Spanish capital, of unknown origin; first attested 932 as Majerit. Adjectival form is Madrilenian. Noun meaning "person or thing from Madrid" is Madrileño, Madrileña.
Swiss capital, probably originally from PIE *ber- "marshy place," but by folk etymology from German Bär "bear" (compare Berlin). Related: Bernese.
c. 1400, from Latin ficus "fig, fig tree" (see fig). With capital letter, as the name of a large genus of trees and shrubs, chosen by Linnaeus (1753).
capital of Ireland, literally "black pool," from Irish dubh "black" + linn "pool." In reference to the dark waters of the River Liffey. Related: Dubliner.
1680s, "republican principles; a republican form of government," from republican (adj.) + -ism. With capital R-, in reference to the modern U.S. Republican Party by 1856.
also Teheran, Iranian capital, said to mean "flat, level, lower," but sometimes derived from Old Persian teh "warm" + ran "place."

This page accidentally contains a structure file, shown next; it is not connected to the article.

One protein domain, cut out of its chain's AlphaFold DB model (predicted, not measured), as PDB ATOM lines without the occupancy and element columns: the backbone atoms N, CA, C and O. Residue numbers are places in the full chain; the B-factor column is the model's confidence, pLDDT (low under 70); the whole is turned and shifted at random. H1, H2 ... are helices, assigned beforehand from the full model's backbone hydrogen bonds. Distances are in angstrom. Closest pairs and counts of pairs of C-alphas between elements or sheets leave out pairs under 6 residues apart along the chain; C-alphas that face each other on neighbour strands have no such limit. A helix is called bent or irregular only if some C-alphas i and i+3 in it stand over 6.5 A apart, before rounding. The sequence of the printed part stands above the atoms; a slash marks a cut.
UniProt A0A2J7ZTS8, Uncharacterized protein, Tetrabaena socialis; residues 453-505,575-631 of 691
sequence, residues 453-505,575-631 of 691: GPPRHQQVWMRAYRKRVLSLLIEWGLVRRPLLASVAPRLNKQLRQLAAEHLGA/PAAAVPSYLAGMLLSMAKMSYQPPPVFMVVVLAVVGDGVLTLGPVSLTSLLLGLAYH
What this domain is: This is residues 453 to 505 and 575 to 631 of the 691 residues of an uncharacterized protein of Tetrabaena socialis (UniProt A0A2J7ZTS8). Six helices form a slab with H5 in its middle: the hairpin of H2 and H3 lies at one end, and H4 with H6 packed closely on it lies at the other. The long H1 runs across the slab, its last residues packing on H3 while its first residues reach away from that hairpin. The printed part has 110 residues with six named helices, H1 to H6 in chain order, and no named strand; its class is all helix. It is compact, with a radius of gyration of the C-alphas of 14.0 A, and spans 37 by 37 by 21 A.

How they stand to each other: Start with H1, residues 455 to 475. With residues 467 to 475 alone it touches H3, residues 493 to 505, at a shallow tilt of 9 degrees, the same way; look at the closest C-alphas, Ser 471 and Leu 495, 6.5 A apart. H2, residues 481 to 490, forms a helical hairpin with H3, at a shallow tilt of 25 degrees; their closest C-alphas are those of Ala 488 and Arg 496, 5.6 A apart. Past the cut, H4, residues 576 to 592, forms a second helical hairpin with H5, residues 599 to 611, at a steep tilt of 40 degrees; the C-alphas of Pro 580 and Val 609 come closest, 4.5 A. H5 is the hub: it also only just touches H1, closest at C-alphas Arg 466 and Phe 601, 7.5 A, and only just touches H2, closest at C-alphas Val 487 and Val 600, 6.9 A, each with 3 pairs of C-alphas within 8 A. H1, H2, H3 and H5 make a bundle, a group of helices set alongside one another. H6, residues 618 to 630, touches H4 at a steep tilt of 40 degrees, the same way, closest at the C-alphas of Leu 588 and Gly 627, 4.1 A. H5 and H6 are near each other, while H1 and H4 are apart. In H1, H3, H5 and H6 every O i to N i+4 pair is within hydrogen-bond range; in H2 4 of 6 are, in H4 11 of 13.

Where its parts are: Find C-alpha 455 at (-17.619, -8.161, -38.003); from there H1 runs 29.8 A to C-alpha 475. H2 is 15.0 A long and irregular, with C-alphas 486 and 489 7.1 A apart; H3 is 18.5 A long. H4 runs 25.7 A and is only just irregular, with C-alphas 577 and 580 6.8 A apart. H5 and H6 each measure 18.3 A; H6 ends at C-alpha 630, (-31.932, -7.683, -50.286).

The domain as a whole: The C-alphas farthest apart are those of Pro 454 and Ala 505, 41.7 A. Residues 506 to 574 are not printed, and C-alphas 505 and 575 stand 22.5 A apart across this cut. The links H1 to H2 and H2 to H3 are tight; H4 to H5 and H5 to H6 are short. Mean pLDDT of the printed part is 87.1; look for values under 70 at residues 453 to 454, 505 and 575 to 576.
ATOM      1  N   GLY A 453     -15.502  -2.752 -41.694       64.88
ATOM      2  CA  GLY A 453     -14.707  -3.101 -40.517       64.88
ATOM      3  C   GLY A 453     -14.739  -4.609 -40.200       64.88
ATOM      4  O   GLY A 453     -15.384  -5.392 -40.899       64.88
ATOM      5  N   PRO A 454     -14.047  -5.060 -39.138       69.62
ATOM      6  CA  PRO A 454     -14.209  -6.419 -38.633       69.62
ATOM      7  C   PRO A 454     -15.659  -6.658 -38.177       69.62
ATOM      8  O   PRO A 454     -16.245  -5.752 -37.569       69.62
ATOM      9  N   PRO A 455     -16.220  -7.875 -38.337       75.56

mid-14c., "bishop having general superintendency over other bishops of his province," from Late Latin metropolitanus, from Greek metropolis "mother city" (from which others have been colonized), parent state of a colony," also "capital city," and, in Ecclesiastical Greek, "see of a metropolitan bishop," from meter "mother" (see mother (n.1)) + polis "city" (see polis).
In the early church, the bishop of a municipal capital of a province or eparchy, who had general superintendence over the bishops in his province. In modern Catholic use, an archbishop who has bishops under his authority; in the Greek church still the bishop of a municipal capital of a province, ranking above an archbishop.